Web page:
The successful implementation of an information management system extends far beyond the design and implementation. It extends beyond the support and operation. Effective information management requires a fundamental mind-shift by stakeholders and everyone in the organization that relies on information in their work activities. This shift needs to be carefully executed to create a requisite culture in which information is appropriately and thoroughly managed as a key organizational asset.
What is Change Management?
Change management is the art of influencing the majority to positively accept and commit emotionally to the change. Many of the issues arising as a response to change can be real or perceived and are closely related in a cause and effect network. Either way, they need to be addressed to avoid resistance or rejection of the change. This requires a combination of communication, understanding, mentoring, coaching and general support with the aim of building trust. It is from this position of trust that the task of building the work culture required for successful information management begins. The ’4 Cs’ of change management help us think about the change from an effected user point of view.
Comfort People are creatures of habit and develop patterns of working within a comfort zone of daily activities.
Control Changed practices may cause a loss of control over daily routines and activities. This may come through changed reporting lines or responsibilities which can evoke a level of discomfort.
Confidence The introduction of new practices may undermine employee confidence in their ability to perform. Some may see this as challenge, for others it can be stressful. Often the introduction of computer equipment is something that can be discomforting. Some people, particularly older workers may have no experience with computers and can cause self doubt over their abilities to learn the new skills required.
Competence To be able to operate in a changed work environment there is always an element of re-skilling required. This necessarily means that current skills, often developed over an extended period of time will need updating or may become redundant. This uncertainty can impact on an employee’s competence and ability to perform.
The management of the complex web of responses, issues and perceptions requires focused attention. The skills of a change manager are built on an understanding of human behavior and the change manager’s role is to assist people to understand the change and what it means in personal terms and has been proven to be a significant success factor in building Information Management capability.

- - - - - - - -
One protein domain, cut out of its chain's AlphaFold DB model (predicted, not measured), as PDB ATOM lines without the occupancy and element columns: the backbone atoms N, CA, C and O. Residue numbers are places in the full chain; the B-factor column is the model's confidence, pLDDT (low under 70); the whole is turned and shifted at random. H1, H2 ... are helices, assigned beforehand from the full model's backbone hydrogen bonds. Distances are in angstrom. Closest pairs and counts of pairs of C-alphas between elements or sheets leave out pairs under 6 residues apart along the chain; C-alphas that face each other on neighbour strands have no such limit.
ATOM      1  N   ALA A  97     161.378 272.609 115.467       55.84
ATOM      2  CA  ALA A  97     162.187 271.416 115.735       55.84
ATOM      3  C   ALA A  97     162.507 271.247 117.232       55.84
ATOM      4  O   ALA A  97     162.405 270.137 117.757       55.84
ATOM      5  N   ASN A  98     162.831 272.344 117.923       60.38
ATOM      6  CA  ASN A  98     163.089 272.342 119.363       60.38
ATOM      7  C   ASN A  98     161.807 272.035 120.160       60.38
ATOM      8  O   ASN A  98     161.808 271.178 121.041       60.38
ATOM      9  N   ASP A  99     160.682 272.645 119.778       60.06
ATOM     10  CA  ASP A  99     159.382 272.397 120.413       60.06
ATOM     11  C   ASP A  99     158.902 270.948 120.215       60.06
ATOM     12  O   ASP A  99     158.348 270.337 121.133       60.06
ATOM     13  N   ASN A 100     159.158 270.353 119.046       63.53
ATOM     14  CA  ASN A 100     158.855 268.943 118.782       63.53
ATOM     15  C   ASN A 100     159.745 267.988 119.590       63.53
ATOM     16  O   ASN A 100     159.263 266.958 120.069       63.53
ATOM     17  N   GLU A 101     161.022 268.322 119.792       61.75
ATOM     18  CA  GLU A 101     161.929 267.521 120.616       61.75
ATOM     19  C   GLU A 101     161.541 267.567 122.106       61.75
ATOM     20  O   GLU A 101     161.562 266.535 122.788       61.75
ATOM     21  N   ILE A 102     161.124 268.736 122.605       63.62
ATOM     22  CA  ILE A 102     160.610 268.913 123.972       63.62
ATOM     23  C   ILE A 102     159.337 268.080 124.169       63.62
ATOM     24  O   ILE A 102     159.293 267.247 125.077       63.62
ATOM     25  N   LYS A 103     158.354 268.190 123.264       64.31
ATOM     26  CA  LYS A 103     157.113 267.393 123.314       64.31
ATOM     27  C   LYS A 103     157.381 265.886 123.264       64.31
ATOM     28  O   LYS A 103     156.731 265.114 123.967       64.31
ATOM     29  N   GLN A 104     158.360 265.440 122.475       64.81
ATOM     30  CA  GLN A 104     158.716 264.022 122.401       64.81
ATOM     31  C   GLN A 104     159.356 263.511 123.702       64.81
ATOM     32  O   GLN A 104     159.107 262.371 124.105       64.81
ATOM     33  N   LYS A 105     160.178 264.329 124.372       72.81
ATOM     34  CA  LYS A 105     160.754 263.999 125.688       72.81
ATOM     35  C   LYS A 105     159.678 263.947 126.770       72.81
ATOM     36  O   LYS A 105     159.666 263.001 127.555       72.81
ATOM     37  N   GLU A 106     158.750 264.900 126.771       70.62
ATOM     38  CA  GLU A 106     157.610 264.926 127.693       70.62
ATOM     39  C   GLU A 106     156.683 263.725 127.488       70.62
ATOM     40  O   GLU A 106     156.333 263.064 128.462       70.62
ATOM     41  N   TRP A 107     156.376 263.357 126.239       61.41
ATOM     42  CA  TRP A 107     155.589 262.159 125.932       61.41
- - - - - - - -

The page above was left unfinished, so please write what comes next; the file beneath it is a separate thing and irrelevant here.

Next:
Why is Change Management important?
As volumes of information inevitably grow and our regulatory obligations increase amid the ongoing business pursuit of productivity, we cannot afford to waste the opportunity to exploit the benefits of information management solutions.
Studies repeatedly show that a key risk in the success or failure of information management solutions is stakeholder resistance to change. Through an investment of time and effort in preparing the user community for the coming change the chances of resistance are lowered. In short without a disciplined approach to managing stakeholders through the change then realization of anticipated benefits is put at risk. This has impact on business productivity, staff moral and the bottom-line. So it would seem logical for us to deploy our information management solutions in the most effective manner.
Some common Change Management pitfalls of an IM solution implementation
We are seeing an ongoing consolidation of the information management vendor community and a subsequent convergence of the underlying technology. There is a growing recognition by organizations that an information management capability is needed. Further, audit activity frequently highlights any shortfalls in performance and organizations react accordingly.
The selection of an information management solution is an important corporate investment and common pitfalls addressed by change management include:
Focus on Technology
Ignoring the emotional needs of users in the rush to get the technology in place can create a real project risk. Many organizations with an information management solution already in place experience a negativity of opinion towards the system. Often the cause of this perception can be traced to an initial technical implementation focus that neglected the needs of those who consequently struggled to apply new functionality in their work activities. An effective change management approach including awareness building and communication can turn this perception around.